NEWARK, N.J. (AP) — Shoppers perusing the jewelry at a pop-up store in Newark Liberty International Airport's Terminal B can talk to a sales clerk who also made the baubles, but they might be surprised to learn the employee is wearing a different kind of bracelet — the kind that goes around your ankle and tracks your every move.
The store is part of a program for women recently released from jail or currently in the criminal justice system. They get job skills, some income and, perhaps most important, self-confidence.
It's the product of a union between a reverend, a film producer and a former governor all committed to easing a transition that can be daunting at best.
"When you get out of prison, society doesn't let you out of prison, in a way," said Francine LeFrak, the film producer. "You have a hard time with every step of the way. People look at you as 'that person who was in prison.' But if you're managing a kiosk at Newark Airport and you're in contact with other people, you're feeling that dignity of, 'I'm worth it and now I can talk to anybody.' It's about skill-building."
LeFrak, daughter of real estate mogul Samuel LeFrak, formed Same Sky in 2008 as a way to help women in Rwanda by selling their handmade jewelry in the U.S. Her interest in helping America's burgeoning population of female ex-offenders dates back to the 1990s when she executive produced "Prison Stories: Women on the Inside" for HBO.
Three years ago, she partnered with former Gov. Jim McGreevey and the Jersey City-based New Jersey Re-entry Corp., the organization he chairs that provides links to education, job training, addiction treatment and other services. The third piece of the puzzle, Most Excellent Way Life Learning Center, offers housing and social services in northern New Jersey and is run by the Rev. Gloria Walton.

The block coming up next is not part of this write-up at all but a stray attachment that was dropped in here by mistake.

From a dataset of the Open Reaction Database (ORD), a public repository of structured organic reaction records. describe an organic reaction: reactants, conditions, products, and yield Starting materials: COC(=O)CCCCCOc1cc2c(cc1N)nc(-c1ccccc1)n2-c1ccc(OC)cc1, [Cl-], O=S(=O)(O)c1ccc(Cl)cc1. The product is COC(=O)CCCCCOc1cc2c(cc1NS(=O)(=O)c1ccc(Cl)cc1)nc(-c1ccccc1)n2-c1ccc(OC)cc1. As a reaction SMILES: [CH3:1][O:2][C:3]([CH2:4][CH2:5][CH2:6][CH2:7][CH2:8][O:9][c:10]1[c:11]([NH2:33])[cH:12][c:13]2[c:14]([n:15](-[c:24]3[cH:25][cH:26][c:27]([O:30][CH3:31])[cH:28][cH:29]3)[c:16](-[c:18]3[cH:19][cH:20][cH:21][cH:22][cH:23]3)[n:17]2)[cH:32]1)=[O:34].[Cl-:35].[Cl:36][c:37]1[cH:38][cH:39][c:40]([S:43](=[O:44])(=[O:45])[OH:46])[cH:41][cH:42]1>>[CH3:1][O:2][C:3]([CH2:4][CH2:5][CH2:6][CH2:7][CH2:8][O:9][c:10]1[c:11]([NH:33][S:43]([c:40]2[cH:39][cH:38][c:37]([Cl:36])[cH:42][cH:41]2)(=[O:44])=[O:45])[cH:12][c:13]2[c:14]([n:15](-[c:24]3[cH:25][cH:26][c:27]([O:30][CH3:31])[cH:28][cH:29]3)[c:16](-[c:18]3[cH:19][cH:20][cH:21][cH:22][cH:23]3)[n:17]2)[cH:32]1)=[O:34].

Barbara Murray was manning the Same Sky airport kiosk last week. She is a graduate of the Most Excellent Way and is studying to get a counselor's license. The 46-year-old had been jailed for shoplifting numerous times in Brooklyn, and found herself repeating the same destructive behavior.
"The times I got incarcerated back in Brooklyn I was never given any help," she said. "I just did my time, came out and went right back to the lifestyle. Today I'm not going back to the lifestyle."
The program "is affording her the opportunity to transform herself," Walton said.
For many people who have been incarcerated, the only jobs typically available when they get out are warehouse jobs, McGreevey said. Those can be physically demanding and difficult to juggle along with school and any parole or probationary requirements. In contrast, jewelry-making can be done at any time.
"What's wonderful about this work is that they can do work all day Saturday or at 8 at night," he said. "So they can earn money while going to college or attending employment training."
Victoria Keenan, also from Brooklyn and a current Most Excellent Way resident, wears an ankle bracelet while her child endangerment case is pending in court. She said making the jewelry is like meditating. The 23-year-old said she is going back to school in January in hopes of becoming a paralegal.